"They say" that when the Brahms violin concerto is played correctly, the strings of the violin under the bow become hot enough to burn you if you touch them.
We had a chance to see that (although NOT to test the theory) last weekend with the Utah Symphony. The violinist was Sarah Chang.
She played very well, and we did sit on the fourth or fifth row. It was an excellent concert. We were close enough to hear her breathing with the music, and to be able to see her facial expressions as she played. Her violin growled and sang as the score pitched and reeled from simple melodies to the titanic rumblings of fury and sadness inside the score.
The piece is stirring and shows the divine ability of Brahms to bring out and complement the counterpoint of full orchestra versus solo violin. It was all-round very good.
That piece also contains one of the longest oboe solos in classical music, and it was played beautifully.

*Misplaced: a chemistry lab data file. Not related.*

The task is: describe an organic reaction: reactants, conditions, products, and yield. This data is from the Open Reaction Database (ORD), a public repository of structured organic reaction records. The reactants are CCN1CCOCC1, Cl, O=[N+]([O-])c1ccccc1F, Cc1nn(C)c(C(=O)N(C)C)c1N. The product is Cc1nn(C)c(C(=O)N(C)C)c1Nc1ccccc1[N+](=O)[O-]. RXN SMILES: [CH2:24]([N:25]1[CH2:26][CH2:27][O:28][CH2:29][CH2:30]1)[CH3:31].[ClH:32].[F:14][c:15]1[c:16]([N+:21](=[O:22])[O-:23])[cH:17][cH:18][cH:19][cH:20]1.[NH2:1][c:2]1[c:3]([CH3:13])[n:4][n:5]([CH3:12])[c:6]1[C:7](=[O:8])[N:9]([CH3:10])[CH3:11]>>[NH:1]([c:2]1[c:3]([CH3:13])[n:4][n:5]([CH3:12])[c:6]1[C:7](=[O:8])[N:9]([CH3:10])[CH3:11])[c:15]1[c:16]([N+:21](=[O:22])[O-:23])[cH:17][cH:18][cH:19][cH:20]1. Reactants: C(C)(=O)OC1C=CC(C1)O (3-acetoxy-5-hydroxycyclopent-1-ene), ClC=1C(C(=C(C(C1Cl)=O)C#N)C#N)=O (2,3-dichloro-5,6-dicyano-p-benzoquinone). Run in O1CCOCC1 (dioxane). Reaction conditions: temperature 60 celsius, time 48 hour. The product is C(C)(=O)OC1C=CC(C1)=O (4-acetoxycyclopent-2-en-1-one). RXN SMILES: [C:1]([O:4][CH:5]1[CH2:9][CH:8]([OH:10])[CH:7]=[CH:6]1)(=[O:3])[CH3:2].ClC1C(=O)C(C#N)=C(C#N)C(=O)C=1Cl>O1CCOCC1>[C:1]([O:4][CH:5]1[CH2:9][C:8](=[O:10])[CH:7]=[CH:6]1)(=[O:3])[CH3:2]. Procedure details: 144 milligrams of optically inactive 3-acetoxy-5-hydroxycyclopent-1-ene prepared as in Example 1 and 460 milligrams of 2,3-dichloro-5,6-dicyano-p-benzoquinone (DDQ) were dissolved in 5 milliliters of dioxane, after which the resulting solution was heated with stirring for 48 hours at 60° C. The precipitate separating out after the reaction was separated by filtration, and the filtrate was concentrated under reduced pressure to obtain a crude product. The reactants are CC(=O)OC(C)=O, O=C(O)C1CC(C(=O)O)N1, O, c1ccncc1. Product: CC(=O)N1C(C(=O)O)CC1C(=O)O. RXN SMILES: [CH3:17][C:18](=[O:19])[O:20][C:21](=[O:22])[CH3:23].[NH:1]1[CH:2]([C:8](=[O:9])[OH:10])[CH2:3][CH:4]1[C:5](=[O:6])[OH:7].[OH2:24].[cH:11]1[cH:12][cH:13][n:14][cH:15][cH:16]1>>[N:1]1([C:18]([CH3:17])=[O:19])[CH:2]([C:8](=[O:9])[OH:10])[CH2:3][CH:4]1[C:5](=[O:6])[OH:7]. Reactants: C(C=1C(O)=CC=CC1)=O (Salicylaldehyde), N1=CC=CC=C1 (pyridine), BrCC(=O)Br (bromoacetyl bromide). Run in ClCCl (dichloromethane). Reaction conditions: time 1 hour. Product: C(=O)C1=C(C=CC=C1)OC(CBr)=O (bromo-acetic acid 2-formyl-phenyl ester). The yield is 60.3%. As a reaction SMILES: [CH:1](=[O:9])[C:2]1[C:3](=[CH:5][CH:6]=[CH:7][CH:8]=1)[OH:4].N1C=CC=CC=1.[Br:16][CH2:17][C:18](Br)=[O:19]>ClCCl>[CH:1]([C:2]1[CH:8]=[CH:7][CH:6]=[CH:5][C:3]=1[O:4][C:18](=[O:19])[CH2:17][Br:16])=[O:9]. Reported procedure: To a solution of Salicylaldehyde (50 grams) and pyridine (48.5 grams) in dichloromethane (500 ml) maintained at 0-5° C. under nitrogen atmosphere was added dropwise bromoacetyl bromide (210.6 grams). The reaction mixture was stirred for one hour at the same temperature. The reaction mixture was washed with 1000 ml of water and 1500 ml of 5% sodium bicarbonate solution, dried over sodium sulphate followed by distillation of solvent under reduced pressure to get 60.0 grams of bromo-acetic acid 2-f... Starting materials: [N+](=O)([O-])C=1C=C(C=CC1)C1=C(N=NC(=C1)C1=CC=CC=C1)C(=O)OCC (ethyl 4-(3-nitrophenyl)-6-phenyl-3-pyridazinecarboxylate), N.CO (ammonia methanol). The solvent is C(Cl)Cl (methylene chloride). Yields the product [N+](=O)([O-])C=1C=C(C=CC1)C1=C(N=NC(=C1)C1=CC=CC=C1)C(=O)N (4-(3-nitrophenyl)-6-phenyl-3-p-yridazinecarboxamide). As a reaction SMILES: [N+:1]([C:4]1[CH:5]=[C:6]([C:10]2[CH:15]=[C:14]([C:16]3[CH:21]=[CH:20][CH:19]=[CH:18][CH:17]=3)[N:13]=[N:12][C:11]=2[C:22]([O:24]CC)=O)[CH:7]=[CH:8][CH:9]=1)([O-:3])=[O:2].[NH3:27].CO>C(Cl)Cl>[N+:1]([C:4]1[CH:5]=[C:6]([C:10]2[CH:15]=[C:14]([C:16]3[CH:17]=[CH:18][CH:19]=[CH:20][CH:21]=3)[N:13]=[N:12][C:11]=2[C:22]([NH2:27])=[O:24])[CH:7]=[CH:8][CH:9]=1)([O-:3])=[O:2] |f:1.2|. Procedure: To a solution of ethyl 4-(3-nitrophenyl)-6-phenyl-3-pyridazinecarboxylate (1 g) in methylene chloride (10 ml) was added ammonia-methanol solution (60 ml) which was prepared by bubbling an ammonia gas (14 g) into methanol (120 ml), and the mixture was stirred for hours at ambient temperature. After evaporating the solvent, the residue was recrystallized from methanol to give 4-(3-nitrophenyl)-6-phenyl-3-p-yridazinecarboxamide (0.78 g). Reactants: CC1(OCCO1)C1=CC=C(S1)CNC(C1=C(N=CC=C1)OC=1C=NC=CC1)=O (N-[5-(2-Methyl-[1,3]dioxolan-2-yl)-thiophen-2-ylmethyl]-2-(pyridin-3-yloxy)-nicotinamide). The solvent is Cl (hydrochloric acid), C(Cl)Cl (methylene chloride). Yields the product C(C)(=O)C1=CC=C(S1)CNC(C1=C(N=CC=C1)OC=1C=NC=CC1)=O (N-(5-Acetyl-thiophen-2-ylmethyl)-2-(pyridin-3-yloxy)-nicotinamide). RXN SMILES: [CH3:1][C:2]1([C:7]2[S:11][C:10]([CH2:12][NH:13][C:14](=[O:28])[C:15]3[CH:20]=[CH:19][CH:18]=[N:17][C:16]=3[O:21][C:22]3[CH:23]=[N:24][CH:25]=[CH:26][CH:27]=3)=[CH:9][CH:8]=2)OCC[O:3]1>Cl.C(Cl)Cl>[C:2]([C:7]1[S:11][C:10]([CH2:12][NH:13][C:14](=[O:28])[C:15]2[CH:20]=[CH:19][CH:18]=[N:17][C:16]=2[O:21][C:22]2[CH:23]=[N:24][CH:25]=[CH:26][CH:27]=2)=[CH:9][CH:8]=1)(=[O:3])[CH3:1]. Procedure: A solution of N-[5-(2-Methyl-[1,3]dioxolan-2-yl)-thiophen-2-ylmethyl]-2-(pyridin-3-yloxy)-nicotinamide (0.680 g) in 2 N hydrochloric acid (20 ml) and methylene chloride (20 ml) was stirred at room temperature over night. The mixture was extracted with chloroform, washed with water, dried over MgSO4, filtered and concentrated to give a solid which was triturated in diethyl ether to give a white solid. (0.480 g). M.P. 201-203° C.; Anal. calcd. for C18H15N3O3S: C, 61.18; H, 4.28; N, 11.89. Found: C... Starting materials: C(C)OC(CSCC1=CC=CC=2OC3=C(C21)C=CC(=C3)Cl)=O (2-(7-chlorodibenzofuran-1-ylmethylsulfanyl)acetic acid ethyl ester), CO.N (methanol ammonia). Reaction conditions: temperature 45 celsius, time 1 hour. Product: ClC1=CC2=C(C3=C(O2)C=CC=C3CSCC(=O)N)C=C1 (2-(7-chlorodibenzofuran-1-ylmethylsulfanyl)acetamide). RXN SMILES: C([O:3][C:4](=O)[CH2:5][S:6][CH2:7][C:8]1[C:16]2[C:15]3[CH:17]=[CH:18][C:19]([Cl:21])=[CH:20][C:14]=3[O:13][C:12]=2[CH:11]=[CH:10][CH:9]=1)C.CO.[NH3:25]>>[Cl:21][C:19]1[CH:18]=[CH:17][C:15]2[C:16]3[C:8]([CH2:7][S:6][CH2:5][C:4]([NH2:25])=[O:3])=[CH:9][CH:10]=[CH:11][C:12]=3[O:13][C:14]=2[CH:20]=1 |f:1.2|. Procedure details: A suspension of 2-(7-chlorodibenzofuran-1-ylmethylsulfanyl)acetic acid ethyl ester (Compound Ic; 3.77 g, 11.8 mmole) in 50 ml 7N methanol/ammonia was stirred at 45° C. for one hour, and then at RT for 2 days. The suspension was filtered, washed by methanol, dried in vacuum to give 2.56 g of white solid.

When you sit in the middle, and fairly close, the stereophonic experience that is presented at your ears is truly a wonder, and it was nothing less than terrific. Incidentally, a few years ago, a company called AKG developed a recording/microphone system called the AKG Harry, where two very sensitive microphones were placed at the appropriate spots on a fake head, similar in density to an actual human head, in an effort to capture a more true representation of that experience in a recorded format. It has become a common and accepted practice today in orchestral recordings, and presents a very real recording to disc.